India's success was fully deserved (despite poor loss vs the Philippines) and all five members of the team contributed to the overall victory. Hungary were disappointing all along. A team rated at 2437 performed at poor 2280! Mihók was unable to play at his average level and Prohászka's (Elo 2486) score looks decent (6/9) but he had exceptionally poor opposition. Bronze for the Philippines was a sensation. It was fantastic Wesley So who contributed mostly to the success (9½/10, Elo performed 2736), another individual medal was won by H.Pascua at board #3. Other remarkable results: FM Nazreen Bakri Anas (Malaysia), 8½/10 at top board; Junta Ikeda (Australia) 6½/8 at board #2; Hlanganiso Gondwe (Zambia), 8/10 - winner at board #3.

Individual medals

1st Board
no. name code pts gms %
1. IM So, Wesley PHI 10 95.0
2. FM Anas, Nazreen Bakri MAS 10 85.0
3. IM Adhiban, Baskaran IND 10 75.0

2nd Board
no. name code pts gms %
1. Pap, Gyula HUN 10 85.0
2. Ikeda, Junta AUS 8 81.3
3. Mustafaev, Khurshed UZB 10 75.0

3rd Board
no. name code pts gms %
1. Gondwe, Hlanganiso ZAM 8 10 80.0
2. Pascua, Haridas PHI 10 75.0
3. Celis Chang, Joel MAC 10 75.0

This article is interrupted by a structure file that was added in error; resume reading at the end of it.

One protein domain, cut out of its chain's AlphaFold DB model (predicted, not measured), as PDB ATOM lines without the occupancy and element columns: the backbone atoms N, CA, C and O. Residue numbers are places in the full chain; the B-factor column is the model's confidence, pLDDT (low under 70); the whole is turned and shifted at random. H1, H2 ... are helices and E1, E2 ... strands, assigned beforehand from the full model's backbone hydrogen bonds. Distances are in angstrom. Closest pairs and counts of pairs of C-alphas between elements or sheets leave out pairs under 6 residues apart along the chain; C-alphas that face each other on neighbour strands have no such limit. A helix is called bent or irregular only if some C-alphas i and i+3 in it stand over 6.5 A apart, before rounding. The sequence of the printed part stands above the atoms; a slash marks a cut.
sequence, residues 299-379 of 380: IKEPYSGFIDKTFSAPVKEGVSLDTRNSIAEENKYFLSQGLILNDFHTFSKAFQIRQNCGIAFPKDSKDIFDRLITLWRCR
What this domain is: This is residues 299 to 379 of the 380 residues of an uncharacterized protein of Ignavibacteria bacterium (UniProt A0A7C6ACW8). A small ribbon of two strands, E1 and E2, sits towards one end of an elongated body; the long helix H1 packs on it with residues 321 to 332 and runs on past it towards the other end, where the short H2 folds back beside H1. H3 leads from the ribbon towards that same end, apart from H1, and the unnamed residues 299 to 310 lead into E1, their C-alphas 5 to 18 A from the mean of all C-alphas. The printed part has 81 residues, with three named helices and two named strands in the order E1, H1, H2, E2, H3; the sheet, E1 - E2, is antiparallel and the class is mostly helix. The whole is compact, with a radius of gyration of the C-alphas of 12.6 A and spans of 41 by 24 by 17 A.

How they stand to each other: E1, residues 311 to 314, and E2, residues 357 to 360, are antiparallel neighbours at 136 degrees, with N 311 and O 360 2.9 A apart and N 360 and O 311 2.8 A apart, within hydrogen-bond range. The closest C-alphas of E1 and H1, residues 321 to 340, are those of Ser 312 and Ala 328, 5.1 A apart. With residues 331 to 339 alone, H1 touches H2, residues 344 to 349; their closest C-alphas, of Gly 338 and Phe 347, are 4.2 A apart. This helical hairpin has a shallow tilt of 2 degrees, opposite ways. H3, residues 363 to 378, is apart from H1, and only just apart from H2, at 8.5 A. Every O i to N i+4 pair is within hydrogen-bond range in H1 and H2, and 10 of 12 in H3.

4th Board
no. name code pts gms %
1. Azemati, Amir IRI 5 6 83.3
2. Shyam Nikhil, P. IND 7 78.6
3. Kottahachchy, Oshadhi Varunajith SRI2 10 75.0

Reserve Board
no. name code pts gms %
1. FM Balog, Imre HUN 8 81.3
2. Al-Amery, Saleh UAE 4 5 80.0
3. Swayams Mishra IND 5 70.0

Interesting games

That tournament was a one-man show. This is Wesley So's best win.
So, Wesley (PHI) - Fodor, Tamás (HUN) 1 - 0

We have seen a lot of really bad chess around.
Yet from a 2100 one should expect a bit more than that.
Duport, Nicolas (SUI) - Balog, Imre (HUN) 0 - 1

Longest game of the tournament (White could have won much faster).
Þorgeirsson, Sverrir (ISL) - Dole, Anant (RSA) 1 - 0

Whatever poor White plays, his treatment of an opening deserves a glance.
Chibesakunda, Chushi (ZAM) - Hercules, Benjamin Vincent (RSA) 0 - 1

Prohászka pushed too hard to equal the score of the match.
Prohászka, Péter (HUN) - Nitin, Senthilvel (IND) 0 - 1

The 2400 outplayed nicely by an unrated kid!
Muhammad, Izz Saifuddin (MAS) - Mihók, Olivér (HUN) 1 - 0

That was interesting piece of tactics, though certainly not error-free.
Khandelwal, Ankush (ENG) - Rajapaksha, R. M. C. M. (SRI) ½ - ½